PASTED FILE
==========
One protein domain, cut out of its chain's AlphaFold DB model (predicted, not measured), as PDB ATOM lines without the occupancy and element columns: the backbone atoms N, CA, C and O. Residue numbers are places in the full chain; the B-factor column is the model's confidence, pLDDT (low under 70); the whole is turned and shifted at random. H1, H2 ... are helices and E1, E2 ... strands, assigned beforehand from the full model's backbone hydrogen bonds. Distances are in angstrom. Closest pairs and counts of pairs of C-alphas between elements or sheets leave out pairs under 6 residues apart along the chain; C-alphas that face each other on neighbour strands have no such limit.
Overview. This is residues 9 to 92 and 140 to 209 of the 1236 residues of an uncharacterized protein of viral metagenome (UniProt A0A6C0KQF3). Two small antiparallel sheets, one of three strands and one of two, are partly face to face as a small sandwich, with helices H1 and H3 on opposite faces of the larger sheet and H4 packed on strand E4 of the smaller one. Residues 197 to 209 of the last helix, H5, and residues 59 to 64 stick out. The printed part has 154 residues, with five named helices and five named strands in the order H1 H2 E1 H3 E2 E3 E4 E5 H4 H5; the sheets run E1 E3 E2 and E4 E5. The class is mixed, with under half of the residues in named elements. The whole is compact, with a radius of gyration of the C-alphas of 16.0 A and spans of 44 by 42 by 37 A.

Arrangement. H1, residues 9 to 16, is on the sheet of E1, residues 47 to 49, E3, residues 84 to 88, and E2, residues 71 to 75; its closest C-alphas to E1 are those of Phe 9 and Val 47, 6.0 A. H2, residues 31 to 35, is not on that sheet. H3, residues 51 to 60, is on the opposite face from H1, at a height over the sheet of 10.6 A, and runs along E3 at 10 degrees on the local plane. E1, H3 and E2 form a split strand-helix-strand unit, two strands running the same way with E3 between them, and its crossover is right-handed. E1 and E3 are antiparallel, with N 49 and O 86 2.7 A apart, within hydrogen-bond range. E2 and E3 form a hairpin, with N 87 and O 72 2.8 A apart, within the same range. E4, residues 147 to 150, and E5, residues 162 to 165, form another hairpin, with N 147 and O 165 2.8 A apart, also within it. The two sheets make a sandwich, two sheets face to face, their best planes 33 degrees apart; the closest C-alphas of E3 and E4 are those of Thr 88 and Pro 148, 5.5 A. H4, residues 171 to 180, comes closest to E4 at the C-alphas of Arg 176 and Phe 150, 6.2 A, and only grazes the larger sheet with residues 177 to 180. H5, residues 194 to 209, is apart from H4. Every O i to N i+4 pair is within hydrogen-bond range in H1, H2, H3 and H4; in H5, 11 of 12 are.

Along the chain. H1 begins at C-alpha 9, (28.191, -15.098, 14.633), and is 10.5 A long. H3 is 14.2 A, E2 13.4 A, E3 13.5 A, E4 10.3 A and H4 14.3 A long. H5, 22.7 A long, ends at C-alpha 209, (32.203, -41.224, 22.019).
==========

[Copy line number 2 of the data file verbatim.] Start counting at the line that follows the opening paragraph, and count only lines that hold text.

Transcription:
Arrangement. H1, residues 9 to 16, is on the sheet of E1, residues 47 to 49, E3, residues 84 to 88, and E2, residues 71 to 75; its closest C-alphas to E1 are those of Phe 9 and Val 47, 6.0 A. H2, residues 31 to 35, is not on that sheet. H3, residues 51 to 60, is on the opposite face from H1, at a height over the sheet of 10.6 A, and runs along E3 at 10 degrees on the local plane. E1, H3 and E2 form a split strand-helix-strand unit, two strands running the same way with E3 between them, and its crossover is right-handed. E1 and E3 are antiparallel, with N 49 and O 86 2.7 A apart, within hydrogen-bond range. E2 and E3 form a hairpin, with N 87 and O 72 2.8 A apart, within the same range. E4, residues 147 to 150, and E5, residues 162 to 165, form another hairpin, with N 147 and O 165 2.8 A apart, also within it. The two sheets make a sandwich, two sheets face to face, their best planes 33 degrees apart; the closest C-alphas of E3 and E4 are those of Thr 88 and Pro 148, 5.5 A. H4, residues 171 to 180, comes closest to E4 at the C-alphas of Arg 176 and Phe 150, 6.2 A, and only grazes the larger sheet with residues 177 to 180. H5, residues 194 to 209, is apart from H4. Every O i to N i+4 pair is within hydrogen-bond range in H1, H2, H3 and H4; in H5, 11 of 12 are.